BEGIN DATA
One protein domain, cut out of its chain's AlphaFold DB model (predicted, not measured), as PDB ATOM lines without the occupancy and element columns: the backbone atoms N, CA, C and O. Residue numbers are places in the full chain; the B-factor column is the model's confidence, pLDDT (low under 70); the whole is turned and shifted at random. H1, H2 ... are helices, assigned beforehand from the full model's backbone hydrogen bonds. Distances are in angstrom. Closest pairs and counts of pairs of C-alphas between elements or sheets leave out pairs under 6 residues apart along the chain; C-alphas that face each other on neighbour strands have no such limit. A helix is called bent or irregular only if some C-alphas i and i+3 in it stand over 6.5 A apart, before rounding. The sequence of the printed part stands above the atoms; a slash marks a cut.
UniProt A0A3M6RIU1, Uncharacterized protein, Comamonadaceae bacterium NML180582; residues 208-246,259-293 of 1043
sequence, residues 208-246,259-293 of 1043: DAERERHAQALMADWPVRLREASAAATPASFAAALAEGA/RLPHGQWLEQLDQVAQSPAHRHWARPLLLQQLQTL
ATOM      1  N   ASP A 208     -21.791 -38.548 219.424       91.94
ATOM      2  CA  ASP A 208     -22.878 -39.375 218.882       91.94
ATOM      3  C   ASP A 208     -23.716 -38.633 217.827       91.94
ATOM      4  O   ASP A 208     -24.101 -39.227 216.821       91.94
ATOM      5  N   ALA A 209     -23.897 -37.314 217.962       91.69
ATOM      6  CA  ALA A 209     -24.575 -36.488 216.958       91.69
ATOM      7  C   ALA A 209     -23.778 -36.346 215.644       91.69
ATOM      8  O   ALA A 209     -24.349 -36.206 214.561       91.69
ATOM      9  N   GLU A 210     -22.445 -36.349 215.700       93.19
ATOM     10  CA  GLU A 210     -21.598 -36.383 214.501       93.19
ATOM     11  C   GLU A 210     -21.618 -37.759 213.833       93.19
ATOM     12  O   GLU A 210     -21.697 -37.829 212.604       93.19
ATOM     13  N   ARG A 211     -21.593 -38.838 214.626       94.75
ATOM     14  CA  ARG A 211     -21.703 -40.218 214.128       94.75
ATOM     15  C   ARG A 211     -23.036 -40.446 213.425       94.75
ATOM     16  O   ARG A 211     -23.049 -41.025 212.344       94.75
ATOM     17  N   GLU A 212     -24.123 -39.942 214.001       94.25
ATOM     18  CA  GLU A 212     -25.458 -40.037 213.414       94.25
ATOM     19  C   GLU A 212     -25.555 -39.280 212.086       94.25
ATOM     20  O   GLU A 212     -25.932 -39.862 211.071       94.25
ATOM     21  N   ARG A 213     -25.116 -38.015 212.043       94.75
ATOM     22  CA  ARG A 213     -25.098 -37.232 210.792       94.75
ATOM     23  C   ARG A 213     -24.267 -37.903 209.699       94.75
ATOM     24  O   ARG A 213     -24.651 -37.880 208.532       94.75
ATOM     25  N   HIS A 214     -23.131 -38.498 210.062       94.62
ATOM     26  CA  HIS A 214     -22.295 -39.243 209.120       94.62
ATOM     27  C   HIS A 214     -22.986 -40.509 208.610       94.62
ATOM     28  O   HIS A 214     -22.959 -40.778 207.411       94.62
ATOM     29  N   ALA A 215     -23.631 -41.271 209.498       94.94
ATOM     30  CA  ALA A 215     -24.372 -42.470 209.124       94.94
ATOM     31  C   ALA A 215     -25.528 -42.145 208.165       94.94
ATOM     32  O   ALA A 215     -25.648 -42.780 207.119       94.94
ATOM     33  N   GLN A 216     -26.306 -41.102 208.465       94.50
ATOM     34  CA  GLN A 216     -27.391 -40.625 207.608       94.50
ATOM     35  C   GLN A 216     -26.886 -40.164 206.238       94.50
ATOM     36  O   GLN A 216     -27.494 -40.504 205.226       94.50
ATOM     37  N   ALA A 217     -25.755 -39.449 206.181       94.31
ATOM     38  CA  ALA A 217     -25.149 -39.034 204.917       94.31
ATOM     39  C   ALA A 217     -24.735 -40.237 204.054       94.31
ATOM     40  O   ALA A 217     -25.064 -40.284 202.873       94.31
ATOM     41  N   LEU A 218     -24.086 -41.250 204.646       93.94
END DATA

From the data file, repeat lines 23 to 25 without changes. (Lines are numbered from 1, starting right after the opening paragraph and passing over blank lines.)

ATOM     21  N   ARG A 213     -25.116 -38.015 212.043       94.75
ATOM     22  CA  ARG A 213     -25.098 -37.232 210.792       94.75
ATOM     23  C   ARG A 213     -24.267 -37.903 209.699       94.75